How To Test Large 7-Segment Display

Discussion in 'General Electronics Chat' started by elec_mech, Sep 25, 2011.

  1. elec_mech

    Thread Starter Senior Member

    Nov 12, 2008
    1,513
    193
    Hello All,

    I recently purchased a few large 7-segment displays from Futurelec:

    4": http://www.futurlec.com/LED/7SR40011ES.shtml

    5": http://www.futurlec.com/LED/7SR50011AS.shtml

    I believe this is the manufacturer: http://www.flyingled.com/pid10476843/NFD-50011ABx.htm, but they have even less information on the display than Futurelec.

    I got the 4" to work, no problem except the pinouts don't match.

    I cannot get the 5" to work at all. If the drawing is correct, it uses 4 times the number of LEDs (relative to the 4") to make up a segment, two columns of 10 in parallel.

    The 4" seems to pull 7VDC at 25mA, not the stated 9.25VDC. So, while limiting the current to 20mA, I've tried applying 9, 11, and 14VDC to every pin in the hopes of lighting a segment to pin it out correctly and verify input voltage. Unfortunately, no dice.

    I can try higher voltages, but I don't want to cook the display (by reverse-voltage), especially since I don't trust the pinout given in the diagram.

    Any suggestions?
     
  2. studiot

    AAC Fanatic!

    Nov 9, 2007
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    513
    Have you confirmed the diode forward and reverse directions?

    You should be able to do this with a current meter, limiting resistor and 10V supply.
     
  3. elec_mech

    Thread Starter Senior Member

    Nov 12, 2008
    1,513
    193
    Hi Studiot,

    No, that is part of the problem.

    How would I determine diode direction using these items?

    Put the 10VDC supply through the current meter and a limiting resistor and then what?

    Can elminate the resistor by setting my supply current limit to 20mA?

    Thank you!
     
  4. studiot

    AAC Fanatic!

    Nov 9, 2007
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    513
    No you shouldn't use the power supply in current mode.

    A voltage source, a high value resistor and a current meter in series form a simple ohm meter.

    Connect the setup one way round and the meter should show reasonable current flow.

    Connect in the reverse direction it should show negligable flow.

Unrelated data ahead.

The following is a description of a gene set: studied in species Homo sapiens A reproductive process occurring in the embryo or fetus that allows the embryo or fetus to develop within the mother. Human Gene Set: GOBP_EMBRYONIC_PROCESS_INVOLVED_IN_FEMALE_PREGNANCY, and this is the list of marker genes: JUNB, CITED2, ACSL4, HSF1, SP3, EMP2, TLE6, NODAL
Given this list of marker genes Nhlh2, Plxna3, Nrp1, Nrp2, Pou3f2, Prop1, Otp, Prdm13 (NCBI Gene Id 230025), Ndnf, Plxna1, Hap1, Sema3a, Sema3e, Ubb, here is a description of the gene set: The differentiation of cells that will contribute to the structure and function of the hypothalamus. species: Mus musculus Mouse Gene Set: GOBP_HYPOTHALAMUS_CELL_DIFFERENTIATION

Just like testing any diode with a multimeter! on a resistance range!
    However I said 10V to overcome the forward voltage of the diode stacks making up each bar.
     
  5. elec_mech

    Thread Starter Senior Member

    Nov 12, 2008
    1,513
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    Ah, thank you. I ended up limiting the current on my supply to about 20mA and tested at 10VDC. Only by the fact that the comma and decimal point had less LEDs and thus less voltage required did I confirm the datasheet drawing matched once I learned the proper pin number orientation.

    So I found the ground pin and upped the voltage on the remaining segments (which showed no current flow at 10VDC) until something lit up. Turns out the comma and decimal take around 9VDC as the datasheet states, but the remaining segments require 17.6VDC at 20mA! :eek:

    Since this is for a 12VDC application, I'll save these for something else. Thank you for the help!
     
  6. studiot

    AAC Fanatic!

    Nov 9, 2007
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    513
    You need to be careful using bench power supplies in this way.

    Depending upon the exact nature of the power supply some supplies will destroy circuitry by raising the output voltage to max in an attempt to drive 20 mA through if set to that current value.

    You cannot use both current mode and voltage mode simultaneously.

    Other units are much simpler and do not have a current mode as such they just have an adjustable current limit and will maintain the output voltage at a set value until the load is such as to attempt to draw current above this limit.
    This type is safe to use as you are doing.

    go well
     
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